Frequent red and processed meat consumption leaves a specific pattern of DNA damage in colorectal cells that contributes to the formation of tumors, researchers reported in study findings published in Cancer Discovery.
Diets high in red and processed meats have long been identified as carcinogenic, but until now researchers have not understood the mechanisms of why. For the current study, the researchers conducted whole-exome sequencing on healthy and tumor tissue samples from 900 patients with colorectal cancer who were part of the Nurses’ Health Studies I and II and the Health Professionals Follow-Up Study.
The researchers identified several mutational signatures in the tumor tissue, including an alkylating signature that was associated with red meat consumption. They found that those with the highest red meat consumption (i.e., > 150 g [two servings] per day) had the highest levels of an alkylating DNA damage signature. The signature was not linked to diets high in chicken or fish or other lifestyle risk factors for cancer (e.g., smoking, high body mass index, high alcohol consumption).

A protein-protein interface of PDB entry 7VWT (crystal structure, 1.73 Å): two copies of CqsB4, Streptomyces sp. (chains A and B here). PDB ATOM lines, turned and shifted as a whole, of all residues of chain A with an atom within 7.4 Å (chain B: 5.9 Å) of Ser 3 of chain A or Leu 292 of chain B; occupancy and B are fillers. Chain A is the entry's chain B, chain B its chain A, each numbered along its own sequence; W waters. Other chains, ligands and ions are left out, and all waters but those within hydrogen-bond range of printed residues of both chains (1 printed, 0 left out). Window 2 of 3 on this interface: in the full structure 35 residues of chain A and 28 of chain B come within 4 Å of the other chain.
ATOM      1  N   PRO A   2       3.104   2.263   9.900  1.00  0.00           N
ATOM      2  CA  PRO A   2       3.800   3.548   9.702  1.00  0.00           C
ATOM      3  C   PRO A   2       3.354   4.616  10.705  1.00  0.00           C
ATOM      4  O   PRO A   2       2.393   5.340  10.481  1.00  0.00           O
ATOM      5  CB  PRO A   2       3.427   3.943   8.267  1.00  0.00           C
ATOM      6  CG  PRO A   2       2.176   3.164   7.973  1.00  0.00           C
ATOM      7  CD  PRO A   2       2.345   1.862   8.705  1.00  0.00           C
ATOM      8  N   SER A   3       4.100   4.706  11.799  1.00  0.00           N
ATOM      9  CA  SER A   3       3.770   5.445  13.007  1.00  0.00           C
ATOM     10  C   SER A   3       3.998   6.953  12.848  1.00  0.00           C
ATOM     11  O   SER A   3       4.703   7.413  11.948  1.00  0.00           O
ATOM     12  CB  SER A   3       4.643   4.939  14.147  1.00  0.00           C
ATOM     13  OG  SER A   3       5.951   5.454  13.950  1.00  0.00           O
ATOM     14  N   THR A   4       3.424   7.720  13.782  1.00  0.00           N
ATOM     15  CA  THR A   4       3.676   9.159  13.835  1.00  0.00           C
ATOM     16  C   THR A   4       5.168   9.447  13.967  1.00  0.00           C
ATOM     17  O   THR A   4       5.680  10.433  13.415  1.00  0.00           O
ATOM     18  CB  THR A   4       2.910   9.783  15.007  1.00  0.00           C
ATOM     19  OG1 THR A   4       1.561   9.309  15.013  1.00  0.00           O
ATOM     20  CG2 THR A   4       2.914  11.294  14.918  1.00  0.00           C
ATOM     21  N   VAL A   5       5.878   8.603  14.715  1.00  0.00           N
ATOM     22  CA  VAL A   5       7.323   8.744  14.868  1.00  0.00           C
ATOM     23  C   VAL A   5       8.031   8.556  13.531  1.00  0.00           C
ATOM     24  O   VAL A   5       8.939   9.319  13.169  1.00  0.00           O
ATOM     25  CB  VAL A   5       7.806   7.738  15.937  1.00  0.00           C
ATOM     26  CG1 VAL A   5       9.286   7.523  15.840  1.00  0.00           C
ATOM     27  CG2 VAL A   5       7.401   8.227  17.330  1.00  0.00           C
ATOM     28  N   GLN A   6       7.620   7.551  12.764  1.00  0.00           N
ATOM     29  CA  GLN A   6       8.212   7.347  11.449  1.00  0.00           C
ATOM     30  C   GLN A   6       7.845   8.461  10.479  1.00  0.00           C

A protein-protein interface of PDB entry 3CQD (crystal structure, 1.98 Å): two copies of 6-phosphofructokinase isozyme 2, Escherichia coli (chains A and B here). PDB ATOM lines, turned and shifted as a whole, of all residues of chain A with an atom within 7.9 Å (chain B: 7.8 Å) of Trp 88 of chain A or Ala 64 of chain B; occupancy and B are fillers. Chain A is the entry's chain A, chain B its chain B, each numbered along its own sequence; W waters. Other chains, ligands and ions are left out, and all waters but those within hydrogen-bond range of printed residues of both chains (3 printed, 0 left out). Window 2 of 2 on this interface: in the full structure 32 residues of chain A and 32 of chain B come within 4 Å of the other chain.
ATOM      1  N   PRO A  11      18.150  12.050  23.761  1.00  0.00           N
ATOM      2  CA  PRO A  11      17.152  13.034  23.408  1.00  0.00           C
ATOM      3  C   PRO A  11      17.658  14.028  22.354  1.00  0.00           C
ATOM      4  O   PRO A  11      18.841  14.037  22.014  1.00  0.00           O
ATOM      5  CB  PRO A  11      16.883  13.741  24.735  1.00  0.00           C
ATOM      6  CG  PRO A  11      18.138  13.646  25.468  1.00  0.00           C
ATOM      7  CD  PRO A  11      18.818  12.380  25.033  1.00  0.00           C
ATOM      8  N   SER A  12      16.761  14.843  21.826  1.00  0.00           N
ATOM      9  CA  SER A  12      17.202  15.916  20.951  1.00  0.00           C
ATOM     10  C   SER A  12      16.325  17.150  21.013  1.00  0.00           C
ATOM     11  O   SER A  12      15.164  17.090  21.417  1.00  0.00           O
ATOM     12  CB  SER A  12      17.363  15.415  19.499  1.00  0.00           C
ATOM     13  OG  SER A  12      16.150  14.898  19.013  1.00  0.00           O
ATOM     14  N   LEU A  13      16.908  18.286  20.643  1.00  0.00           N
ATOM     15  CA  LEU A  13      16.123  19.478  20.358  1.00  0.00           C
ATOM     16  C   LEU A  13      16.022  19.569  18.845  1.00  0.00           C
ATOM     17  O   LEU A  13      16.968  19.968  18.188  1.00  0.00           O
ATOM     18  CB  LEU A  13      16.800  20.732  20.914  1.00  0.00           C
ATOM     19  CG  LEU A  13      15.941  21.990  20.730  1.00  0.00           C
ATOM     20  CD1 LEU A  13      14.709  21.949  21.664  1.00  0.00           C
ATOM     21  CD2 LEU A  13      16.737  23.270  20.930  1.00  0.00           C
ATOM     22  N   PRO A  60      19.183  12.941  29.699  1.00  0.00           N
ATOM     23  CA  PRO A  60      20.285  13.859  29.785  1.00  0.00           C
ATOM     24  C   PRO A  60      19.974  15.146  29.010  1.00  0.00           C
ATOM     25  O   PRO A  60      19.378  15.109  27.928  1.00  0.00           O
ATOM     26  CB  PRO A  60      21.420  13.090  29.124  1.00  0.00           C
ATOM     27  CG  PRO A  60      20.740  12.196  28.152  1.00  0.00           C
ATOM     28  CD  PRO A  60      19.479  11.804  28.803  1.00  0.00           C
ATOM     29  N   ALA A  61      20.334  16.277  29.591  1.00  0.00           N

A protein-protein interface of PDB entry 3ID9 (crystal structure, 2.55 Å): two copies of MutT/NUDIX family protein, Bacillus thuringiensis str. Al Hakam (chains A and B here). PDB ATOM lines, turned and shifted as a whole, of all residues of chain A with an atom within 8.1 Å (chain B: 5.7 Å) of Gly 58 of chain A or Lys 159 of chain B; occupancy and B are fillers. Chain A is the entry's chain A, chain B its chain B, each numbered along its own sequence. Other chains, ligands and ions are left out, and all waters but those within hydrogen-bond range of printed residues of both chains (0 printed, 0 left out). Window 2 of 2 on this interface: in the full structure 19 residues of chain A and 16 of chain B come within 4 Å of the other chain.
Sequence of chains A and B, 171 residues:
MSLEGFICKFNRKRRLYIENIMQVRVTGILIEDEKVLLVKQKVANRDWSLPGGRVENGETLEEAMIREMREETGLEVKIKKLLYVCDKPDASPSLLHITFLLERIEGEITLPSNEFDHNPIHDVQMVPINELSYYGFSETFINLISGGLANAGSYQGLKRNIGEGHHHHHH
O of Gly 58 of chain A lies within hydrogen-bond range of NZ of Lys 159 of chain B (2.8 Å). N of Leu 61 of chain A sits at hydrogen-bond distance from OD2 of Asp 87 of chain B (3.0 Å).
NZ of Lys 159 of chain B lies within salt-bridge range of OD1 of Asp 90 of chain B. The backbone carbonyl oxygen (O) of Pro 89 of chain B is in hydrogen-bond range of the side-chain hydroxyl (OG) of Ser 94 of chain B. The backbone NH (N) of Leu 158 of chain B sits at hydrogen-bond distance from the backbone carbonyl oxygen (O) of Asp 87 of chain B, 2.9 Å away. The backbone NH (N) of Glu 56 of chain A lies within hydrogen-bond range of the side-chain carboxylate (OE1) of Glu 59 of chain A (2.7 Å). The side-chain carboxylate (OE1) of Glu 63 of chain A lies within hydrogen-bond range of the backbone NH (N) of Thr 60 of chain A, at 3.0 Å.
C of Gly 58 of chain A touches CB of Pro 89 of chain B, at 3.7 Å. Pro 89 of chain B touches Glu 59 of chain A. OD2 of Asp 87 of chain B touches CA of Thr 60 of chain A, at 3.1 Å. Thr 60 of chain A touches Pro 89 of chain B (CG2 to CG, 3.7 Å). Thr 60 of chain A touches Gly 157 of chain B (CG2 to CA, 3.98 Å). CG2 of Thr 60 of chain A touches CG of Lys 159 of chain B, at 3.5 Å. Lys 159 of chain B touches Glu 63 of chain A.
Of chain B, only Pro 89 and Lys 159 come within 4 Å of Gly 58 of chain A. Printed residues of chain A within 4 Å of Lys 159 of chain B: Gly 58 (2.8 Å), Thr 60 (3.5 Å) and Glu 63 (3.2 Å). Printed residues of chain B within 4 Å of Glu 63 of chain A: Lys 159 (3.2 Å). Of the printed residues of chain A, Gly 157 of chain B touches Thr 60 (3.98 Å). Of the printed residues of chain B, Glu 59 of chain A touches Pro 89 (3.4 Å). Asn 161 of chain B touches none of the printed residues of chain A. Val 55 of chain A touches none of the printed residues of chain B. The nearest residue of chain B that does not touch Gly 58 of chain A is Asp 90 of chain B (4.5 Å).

Additionally, more cells in the distal colon had the alkylating signature, where most colorectal cancers tend to develop, and tumors with the highest levels of the signature were associated with worse outcomes. The researchers also found that tumors with the signature were more likely to have KRAS and PIK3CA genetic variants.
“These results link for the first time a colorectal mutational signature to a component of diet, and further implicate the role of red meat in colorectal cancer initiation and progression,” the researchers concluded.